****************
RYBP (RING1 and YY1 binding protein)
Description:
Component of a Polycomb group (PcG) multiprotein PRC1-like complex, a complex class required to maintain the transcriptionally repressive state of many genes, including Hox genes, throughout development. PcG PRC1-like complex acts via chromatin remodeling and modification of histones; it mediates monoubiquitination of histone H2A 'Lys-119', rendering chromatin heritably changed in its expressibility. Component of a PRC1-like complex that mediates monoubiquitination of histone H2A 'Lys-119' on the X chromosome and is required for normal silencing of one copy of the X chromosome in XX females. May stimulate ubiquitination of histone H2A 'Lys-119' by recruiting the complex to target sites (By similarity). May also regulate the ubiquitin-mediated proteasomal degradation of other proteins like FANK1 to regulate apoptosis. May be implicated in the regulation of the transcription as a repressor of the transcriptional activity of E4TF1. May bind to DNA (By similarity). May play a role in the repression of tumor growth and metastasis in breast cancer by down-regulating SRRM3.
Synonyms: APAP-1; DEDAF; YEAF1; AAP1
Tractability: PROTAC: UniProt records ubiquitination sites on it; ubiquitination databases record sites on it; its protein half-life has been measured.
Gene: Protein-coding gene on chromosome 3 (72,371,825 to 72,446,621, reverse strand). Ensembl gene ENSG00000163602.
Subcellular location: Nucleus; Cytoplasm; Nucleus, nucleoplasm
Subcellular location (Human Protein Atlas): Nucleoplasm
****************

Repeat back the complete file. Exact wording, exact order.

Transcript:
RYBP (RING1 and YY1 binding protein)
Description:
Component of a Polycomb group (PcG) multiprotein PRC1-like complex, a complex class required to maintain the transcriptionally repressive state of many genes, including Hox genes, throughout development. PcG PRC1-like complex acts via chromatin remodeling and modification of histones; it mediates monoubiquitination of histone H2A 'Lys-119', rendering chromatin heritably changed in its expressibility. Component of a PRC1-like complex that mediates monoubiquitination of histone H2A 'Lys-119' on the X chromosome and is required for normal silencing of one copy of the X chromosome in XX females. May stimulate ubiquitination of histone H2A 'Lys-119' by recruiting the complex to target sites (By similarity). May also regulate the ubiquitin-mediated proteasomal degradation of other proteins like FANK1 to regulate apoptosis. May be implicated in the regulation of the transcription as a repressor of the transcriptional activity of E4TF1. May bind to DNA (By similarity). May play a role in the repression of tumor growth and metastasis in breast cancer by down-regulating SRRM3.
Synonyms: APAP-1; DEDAF; YEAF1; AAP1
Tractability: PROTAC: UniProt records ubiquitination sites on it; ubiquitination databases record sites on it; its protein half-life has been measured.
Gene: Protein-coding gene on chromosome 3 (72,371,825 to 72,446,621, reverse strand). Ensembl gene ENSG00000163602.
Subcellular location: Nucleus; Cytoplasm; Nucleus, nucleoplasm
Subcellular location (Human Protein Atlas): Nucleoplasm